Most of the time was spent working the land, and trying to grow enough food to survive another year. Church feasts marked sowing and reaping days, and occasions when peasant and lord could rest from their labors.
Social activities were important, and every citizen in a medieval town would be expected to attend. Fairs with troubadours and acrobats performing in the streets…merchants selling goods in the town square…games of chance held at the local tavern…tournaments featuring knights from near and abroad…these were just some of the ways medieval peasants spent their leisure time. Medieval weddings were cause for the entire town to celebrate.
Medieval superstitions held sway over science, but traveling merchants and returning crusaders told of cultures in Asia, the Middle East and Africa that had advanced learning of the earth and the human body. Middle Age food found new flavor courtesy of rare spices that were imported from the East. Schools and universities were forming across Western Europe that would help medieval society evolve from the Dark Ages on its way to a Renaissance of art and learning.
Medieval education was often conducted under the auspices of the Church. During the 800s, French ruler Charlemagne realized his empire needed educated people if it was to survive, and he turned to the Catholic Church as the source of such education. His decree commanded that every cathedral and monastery was to establish a school to provide a free education to every boy who had the intelligence and the perseverance to follow a demanding course of study.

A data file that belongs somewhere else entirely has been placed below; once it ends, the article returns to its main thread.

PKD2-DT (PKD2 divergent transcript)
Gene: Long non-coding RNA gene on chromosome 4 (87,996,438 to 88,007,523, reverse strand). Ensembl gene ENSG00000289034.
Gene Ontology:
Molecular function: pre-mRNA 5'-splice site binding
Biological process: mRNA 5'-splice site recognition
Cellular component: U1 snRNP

Grammar, rhetoric, logic, Latin, astronomy, philosophy and mathematics formed the core of most curriculums. During the Dark Ages, the only natural science learned came from popular encyclopedias based on ancient writings of Pliny and other Roman sources. The medieval student might learn that hyenas can change their sex at will and that an elephant's only fear is of dragons. Students learned more when they ventured out into the countryside to talk with trappers, hunters, furriers and poachers, who spent their time observing wildlife.
Medieval students often sat together on the floor, scrawling notes from lessons using a bone or ivory stylus on wooden tablets coated with green or black wax. Knights were also educated and looked down upon if they could not read and write. Girls were virtually ignored when it came to education. Only daughters of the very rich and powerful were allowed to attend select courses.
At 14 or 15, some scholars would continue education at a university. These were a creation of the Middle Ages and could be found in larger European cities. Wars and invasions often halted studies, but these universities would reemerge during the later Middle Ages and the Renaissance. The cap and gown that college graduates wear today have their roots in medieval academic garments.
From the 11th through the 13th centuries, medieval clothing varied according to the social standing of the people. The clothing worn by nobility and upper classes was clearly different than that of the lower class.
The clothing of peasants during the Middle Ages was very simple, while the clothing of nobility was fitted with a distinct emphasis on the sleeves of the garments. Knights adorned themselves with sleeveless "surcoats" covered with a coat of arms. Barbarian nomads wore clothing made of fur, wool, and leather. They wore long trousers, some of which had attached feet. Fine leather shoes were also worn. Imports such as turbans and silks from the East were common for the more fortunate of society.
As with today,